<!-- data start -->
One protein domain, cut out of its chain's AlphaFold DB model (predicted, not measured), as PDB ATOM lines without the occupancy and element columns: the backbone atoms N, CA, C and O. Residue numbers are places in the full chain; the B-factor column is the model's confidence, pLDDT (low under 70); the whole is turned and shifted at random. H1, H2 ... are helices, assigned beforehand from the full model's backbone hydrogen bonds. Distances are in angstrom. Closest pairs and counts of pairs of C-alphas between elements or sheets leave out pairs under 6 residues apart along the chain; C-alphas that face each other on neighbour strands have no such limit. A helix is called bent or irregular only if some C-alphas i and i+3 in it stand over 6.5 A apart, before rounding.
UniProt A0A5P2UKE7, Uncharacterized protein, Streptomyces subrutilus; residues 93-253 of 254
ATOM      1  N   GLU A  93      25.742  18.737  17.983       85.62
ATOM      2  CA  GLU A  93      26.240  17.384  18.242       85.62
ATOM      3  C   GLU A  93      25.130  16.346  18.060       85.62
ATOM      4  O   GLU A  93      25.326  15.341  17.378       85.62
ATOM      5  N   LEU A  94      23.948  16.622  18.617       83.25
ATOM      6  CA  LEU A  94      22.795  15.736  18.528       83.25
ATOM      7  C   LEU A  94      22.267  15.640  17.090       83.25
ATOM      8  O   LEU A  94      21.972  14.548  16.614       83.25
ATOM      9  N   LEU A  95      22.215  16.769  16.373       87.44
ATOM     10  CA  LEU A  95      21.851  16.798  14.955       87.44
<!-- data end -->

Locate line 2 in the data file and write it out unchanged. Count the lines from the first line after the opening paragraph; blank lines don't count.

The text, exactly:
ATOM      1  N   GLU A  93      25.742  18.737  17.983       85.62